• physical safety (including supervision; sleep procedures; accidents; medication; hygiene; excursion policies and procedures)

  • suitable staffing (including qualification levels; police vetting; teacher registration; ratios)

  • evacuation procedures and practices for fire and earthquake.

All early childhood services are required to promote children's health and safety and to regularly review their compliance with legal requirements.

Alan Wynyard

Director Review and Improvement Services Southern

Southern Region

29 April 2019

The Purpose of ERO Reports

The Education Review Office (ERO) is the government department that, as part of its work, reviews early childhood services throughout Aotearoa New Zealand. ERO’s reports provide information for parents and communities about each service’s strengths and next steps for development. ERO’s bicultural evaluation framework Ngā Pou Here is described in SECTION 3 of this report. Early childhood services are partners in the review process and are expected to make use of the review findings to enhance children's wellbeing and learning.

2 Information about the Early Childhood Service



Ministry of Education profile number


Licence type

Free Kindergarten

Licensed under

Education (Early Childhood Services) Regulations 2008

Number licensed for

45 children, over two years

Service roll


Gender composition

Boys 32, Girls 18

Ethnic composition

NZ European/Pākehā
Other ethnic groups


Percentage of qualified teachers


Reported ratios of staff to children

Over 2


Meets minimum requirements

Review team on site

February 2019

Date of this report

29 April 2019

Most recent ERO report(s)

Education Review

August 2013

Education Review

March 2010

3 General Information about Early Childhood Reviews

ERO’s Evaluation Framework

ERO’s overarching question for an early childhood education review is ‘How well placed is this service to promote positive learning outcomes for children?’ ERO focuses on the following factors as described in the bicultural framework Ngā Pou Here:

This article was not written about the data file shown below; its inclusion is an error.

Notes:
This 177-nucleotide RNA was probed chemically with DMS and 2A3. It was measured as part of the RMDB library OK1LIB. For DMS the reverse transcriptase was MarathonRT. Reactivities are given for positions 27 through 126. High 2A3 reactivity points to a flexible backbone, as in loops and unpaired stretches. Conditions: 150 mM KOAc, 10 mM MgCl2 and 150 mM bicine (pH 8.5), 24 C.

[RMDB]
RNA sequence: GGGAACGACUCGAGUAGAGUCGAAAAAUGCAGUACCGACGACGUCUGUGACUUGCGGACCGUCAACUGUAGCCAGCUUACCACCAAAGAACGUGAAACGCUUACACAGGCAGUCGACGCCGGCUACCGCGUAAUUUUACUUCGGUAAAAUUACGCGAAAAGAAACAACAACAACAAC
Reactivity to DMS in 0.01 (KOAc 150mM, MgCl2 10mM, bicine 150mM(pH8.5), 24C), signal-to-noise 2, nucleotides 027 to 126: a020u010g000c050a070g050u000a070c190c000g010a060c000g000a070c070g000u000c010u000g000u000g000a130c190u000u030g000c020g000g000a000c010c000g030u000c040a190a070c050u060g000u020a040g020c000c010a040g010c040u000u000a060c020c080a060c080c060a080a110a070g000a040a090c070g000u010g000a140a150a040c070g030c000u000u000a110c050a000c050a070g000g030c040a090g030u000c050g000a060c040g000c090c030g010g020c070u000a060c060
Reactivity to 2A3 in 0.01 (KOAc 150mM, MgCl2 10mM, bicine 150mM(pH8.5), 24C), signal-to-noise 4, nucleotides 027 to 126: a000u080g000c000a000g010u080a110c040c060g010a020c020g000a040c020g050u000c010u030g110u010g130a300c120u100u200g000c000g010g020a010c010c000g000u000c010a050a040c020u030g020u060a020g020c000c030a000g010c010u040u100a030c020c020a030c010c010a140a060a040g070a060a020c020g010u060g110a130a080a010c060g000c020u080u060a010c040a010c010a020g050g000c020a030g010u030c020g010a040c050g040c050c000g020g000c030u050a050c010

Pou Whakahaere – how the service determines its vision, philosophy and direction to ensure positive outcomes for children

Pou Ārahi – how leadership is enacted to enhance positive outcomes for children

Mātauranga – whose knowledge is valued and how the curriculum is designed to achieve positive outcomes for children

Tikanga whakaako – how approaches to teaching and learning respond to diversity and support positive outcomes for children.

Within these areas ERO considers the effectiveness of arotake – self review and of whanaungatanga – partnerships with parents and whānau.

ERO evaluates how well placed a service is to sustain good practice and make ongoing improvements for the benefit of all children at the service.

A focus for the government is that all children, especially priority learners, have an opportunity to benefit from quality early childhood education. ERO will report on how well each service promotes positive outcomes for all children, with a focus on children who are Māori, Pacific, have diverse needs, and are up to the age of two.

For more information about the framework and Ngā Pou Here refer to ERO’s Approach to Review in Early Childhood Services.

ERO’s Overall Judgement

The overall judgement that ERO makes will depend on how well the service promotes positive learning outcomes for children. The categories are:

  • Very well placed

  • Well placed

  • Requires further development

  • Not well placed

ERO has developed criteria for each category. These are available on ERO’s website.

Review Coverage

ERO reviews are tailored to each service’s context and performance, within the overarching review framework. The aim is to provide information on aspects that are central to positive outcomes for children and useful to the service.